The synonymous use of the terms "political" and "patronage" reveal that corruption in Springfield is unconscious as well pervasive. (We are talking about a practice which in most circumstances is illegal.) Whether professional politics suits Springfield better than professional government is arguable, but there is no doubt that it suits its professional politicians. The results may be seen in the frolics of the Sangamon County Board. Alone among local governments, the board seats are filled on a geographic basis in partisan elections. Black voters are not submerged, and regularly send black representatives (including McNeil) downtown.
The county board meets the test of representativeness, but seldom that of government. The members are those wonderful people who brought you the Sangamon County jail and who oversee a county government unique among Illinois metropolitan counties for the primitiveness of its public services. Including services to blacks. The board is representative less of the voters in any neighborhood in fact than of the party factions to which its members owe allegiance. Indeed, the board members function as delegates of Neil Hartigan, Jim Thompson, et al; "policy" consists entirely of contests over control of county patronage jobs. At its best it is inefficient, as its worst embarrassing, a reminder that the more perfectly representative government is in Springfield the more venal, short-sighted, and stupid it must be.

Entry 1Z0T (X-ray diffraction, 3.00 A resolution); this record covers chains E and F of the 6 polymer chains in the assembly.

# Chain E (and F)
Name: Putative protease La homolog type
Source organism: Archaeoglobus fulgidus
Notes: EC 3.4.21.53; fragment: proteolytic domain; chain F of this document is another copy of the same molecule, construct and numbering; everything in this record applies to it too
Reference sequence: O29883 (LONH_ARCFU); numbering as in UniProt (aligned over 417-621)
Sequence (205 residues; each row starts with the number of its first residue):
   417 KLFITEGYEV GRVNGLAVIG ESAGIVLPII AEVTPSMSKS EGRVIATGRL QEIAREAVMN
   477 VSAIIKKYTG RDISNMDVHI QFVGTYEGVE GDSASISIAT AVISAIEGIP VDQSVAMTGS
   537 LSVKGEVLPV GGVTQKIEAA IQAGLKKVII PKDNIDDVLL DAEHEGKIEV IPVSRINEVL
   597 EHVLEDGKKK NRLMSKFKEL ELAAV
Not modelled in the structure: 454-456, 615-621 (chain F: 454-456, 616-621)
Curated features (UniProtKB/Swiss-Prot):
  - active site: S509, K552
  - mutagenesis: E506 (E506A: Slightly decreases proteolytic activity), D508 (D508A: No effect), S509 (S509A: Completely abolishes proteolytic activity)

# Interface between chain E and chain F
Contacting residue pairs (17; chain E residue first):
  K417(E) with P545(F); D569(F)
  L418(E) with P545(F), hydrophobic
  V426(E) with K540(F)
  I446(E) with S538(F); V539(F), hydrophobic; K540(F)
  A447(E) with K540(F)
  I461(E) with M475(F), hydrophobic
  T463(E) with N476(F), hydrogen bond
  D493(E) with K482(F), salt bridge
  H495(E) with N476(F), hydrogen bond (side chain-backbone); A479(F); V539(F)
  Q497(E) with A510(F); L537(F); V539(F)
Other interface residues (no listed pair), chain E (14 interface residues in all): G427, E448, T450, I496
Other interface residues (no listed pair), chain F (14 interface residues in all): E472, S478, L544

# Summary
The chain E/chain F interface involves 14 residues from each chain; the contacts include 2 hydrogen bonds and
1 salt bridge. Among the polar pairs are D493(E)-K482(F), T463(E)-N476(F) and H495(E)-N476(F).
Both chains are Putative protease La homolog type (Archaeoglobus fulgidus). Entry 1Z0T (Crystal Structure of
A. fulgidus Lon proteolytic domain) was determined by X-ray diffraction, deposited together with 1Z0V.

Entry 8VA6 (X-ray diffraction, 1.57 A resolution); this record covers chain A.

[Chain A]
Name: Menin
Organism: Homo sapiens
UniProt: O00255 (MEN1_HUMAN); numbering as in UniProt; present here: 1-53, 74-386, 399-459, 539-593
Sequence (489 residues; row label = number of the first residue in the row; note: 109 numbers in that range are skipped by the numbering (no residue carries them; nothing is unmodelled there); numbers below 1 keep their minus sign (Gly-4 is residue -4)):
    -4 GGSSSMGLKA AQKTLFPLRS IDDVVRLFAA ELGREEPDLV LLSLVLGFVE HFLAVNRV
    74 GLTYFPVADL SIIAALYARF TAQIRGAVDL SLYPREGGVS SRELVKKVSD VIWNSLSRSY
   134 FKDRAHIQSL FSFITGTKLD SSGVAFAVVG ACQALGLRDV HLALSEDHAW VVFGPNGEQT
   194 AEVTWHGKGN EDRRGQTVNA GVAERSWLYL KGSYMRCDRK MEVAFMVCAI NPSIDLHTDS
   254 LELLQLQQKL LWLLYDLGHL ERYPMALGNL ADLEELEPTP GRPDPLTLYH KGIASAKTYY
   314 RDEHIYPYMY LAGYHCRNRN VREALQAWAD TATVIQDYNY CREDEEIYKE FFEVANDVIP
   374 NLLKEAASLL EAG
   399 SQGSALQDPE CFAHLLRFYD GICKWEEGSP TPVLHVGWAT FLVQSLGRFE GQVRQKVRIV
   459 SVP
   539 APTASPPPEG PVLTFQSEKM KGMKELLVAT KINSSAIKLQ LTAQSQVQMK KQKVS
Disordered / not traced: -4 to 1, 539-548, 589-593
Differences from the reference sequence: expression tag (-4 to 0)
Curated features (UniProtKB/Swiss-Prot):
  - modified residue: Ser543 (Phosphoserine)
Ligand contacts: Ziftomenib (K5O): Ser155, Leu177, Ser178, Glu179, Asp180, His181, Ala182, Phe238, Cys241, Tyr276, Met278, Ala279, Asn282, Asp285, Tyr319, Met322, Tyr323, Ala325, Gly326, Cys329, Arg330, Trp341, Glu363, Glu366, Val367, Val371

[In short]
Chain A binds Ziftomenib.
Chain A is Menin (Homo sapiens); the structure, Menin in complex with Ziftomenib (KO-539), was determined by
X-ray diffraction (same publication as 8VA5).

It is typical of Springfield to move toward a style of government which is being discredited elsewhere. Even in Chicago, the courts have ruled repeatedly that patronage is illegal. I await with particular interest the suits which are certain to be filed against the new city hall by disgruntled workers fired because of their political ties; if there is a god, a few of them will end up in Judge Baker's court. Meanwhile Springfield, as ever, prepares to step into the future backward. While we wait, we can all contemplate a state of affairs in which "justice" is so widely assumed to mean the more perfect distribution of corruption. □
When "justice" means a fairer distribution of spoils
January 29, 1987